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Fact-or-Fake Friday: Take the Subway

June 20, 2014

Here are three weird news items about a very popular sandwich shop. Two of them are quite true…and one isn’t, because we made it up. Can you guess which one is the fake one? (The answer is at the end of the post.)

A.

A South Carolina woman went to a Subway restaurant and ordered a “Flatizza”—a personal-sized flatbread pizza. The “sandwich artist,” however, messed up one minor detail, and used marinara sauce (the kind Subway uses on meatball sandwiches) and not Flatizza-specific pizza sauce. Subway wouldn’t refund her money…so she called 9-1-1. The woman intended to just simply file a disgruntled customer complaint with the police, and then call a local news station to investigate. Instead, she was arrested and charged with misuse of the 9-1-1 system, and was later released on $2,000 bail.

B.

A man and his family entered a Seattle area Subway location. The family ordered their food, while dad went to the bathroom…where he stayed for a very long time. He was, in fact, still in there by the time his wife and children had ordered their sandwiches and received them wrapped up and ready to go. Eventually, they left without him. A few minutes later, Subway employees saw the man dart out of the bathroom carrying a large trash bag. They went in the bathroom and realized that the man had used the bag to steal and abscond with the toilet tank.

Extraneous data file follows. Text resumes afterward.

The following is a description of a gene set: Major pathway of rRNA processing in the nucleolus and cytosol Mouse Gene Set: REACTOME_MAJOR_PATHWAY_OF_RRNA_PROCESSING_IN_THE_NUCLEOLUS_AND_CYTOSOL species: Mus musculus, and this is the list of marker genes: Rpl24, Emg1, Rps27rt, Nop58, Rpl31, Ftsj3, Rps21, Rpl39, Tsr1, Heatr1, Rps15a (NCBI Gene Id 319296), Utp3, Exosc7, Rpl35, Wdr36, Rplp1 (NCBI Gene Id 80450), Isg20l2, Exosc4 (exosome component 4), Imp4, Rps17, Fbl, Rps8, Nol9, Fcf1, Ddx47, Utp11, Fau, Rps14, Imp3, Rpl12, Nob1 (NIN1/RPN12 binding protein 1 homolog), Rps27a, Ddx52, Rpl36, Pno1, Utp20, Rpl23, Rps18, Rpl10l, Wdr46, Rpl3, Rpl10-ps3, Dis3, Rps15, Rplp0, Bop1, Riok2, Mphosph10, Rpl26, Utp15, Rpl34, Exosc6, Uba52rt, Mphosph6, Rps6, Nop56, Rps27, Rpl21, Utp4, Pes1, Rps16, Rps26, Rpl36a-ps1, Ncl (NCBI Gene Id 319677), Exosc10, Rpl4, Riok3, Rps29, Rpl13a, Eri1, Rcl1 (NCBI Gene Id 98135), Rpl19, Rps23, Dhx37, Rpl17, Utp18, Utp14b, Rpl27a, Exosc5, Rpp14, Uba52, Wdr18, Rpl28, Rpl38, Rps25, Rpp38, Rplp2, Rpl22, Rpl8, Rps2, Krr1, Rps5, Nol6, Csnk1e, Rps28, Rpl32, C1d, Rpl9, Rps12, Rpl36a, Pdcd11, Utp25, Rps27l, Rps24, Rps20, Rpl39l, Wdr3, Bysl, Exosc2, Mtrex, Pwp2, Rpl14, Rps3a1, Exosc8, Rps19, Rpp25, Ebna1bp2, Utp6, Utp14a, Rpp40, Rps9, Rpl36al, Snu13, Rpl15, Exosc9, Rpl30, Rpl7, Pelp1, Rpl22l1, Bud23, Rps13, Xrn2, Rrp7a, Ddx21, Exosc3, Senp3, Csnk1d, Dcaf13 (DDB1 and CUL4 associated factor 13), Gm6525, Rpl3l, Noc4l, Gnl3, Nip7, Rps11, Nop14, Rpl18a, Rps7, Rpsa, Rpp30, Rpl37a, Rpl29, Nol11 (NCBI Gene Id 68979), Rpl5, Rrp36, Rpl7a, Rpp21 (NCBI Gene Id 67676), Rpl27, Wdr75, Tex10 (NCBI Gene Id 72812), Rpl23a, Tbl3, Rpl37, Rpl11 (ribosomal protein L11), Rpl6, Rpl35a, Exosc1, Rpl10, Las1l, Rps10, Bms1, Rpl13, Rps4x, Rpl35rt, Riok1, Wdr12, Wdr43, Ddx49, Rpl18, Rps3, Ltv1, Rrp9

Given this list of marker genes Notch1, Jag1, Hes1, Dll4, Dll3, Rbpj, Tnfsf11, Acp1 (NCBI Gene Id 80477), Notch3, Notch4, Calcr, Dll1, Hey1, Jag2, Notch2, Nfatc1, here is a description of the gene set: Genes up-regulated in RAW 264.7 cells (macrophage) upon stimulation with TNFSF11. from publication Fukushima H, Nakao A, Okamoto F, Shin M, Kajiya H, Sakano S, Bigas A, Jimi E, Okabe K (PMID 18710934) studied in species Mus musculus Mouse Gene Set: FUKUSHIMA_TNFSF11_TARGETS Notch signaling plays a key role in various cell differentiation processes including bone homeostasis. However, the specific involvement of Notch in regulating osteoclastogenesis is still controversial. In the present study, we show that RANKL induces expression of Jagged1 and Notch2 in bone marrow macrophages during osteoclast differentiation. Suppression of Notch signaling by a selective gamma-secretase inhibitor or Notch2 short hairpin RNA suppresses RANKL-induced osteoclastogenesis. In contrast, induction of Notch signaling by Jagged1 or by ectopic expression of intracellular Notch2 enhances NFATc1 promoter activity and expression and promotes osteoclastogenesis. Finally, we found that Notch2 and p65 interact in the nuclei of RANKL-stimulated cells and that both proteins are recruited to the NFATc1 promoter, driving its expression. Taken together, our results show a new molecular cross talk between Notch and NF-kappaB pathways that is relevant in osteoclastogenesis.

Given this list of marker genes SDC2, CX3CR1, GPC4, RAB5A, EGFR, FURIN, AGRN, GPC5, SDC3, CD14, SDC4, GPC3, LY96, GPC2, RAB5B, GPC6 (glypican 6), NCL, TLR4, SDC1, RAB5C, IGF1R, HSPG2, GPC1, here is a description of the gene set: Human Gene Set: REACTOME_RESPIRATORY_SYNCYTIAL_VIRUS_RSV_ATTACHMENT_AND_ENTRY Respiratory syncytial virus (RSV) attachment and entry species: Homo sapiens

C.

Subway recently made headlines when it came to light that its bread products contained azodicarbonamide, a food additive approved by the FDA as a bleaching agent. A public backlash ensued, and Subway removed the chemical…which is also used in yoga mats and shoe rubber. Now there’s another food additive scandal at Subway, or rather it’s what’s not in the food that has people upset. A study by the Consumer Food Protection Office concluded that the roasted chicken used in Subway sandwiches contains very little meat. According to the CFPO, the cutlets consist of 40 percent corn byproducts, 40 percent soy, 3 percent food dyes (to create grill marks) and 7 percent actual chicken.

Want more fakes? Check out Uncle John’s Fake Facts. (Really!)

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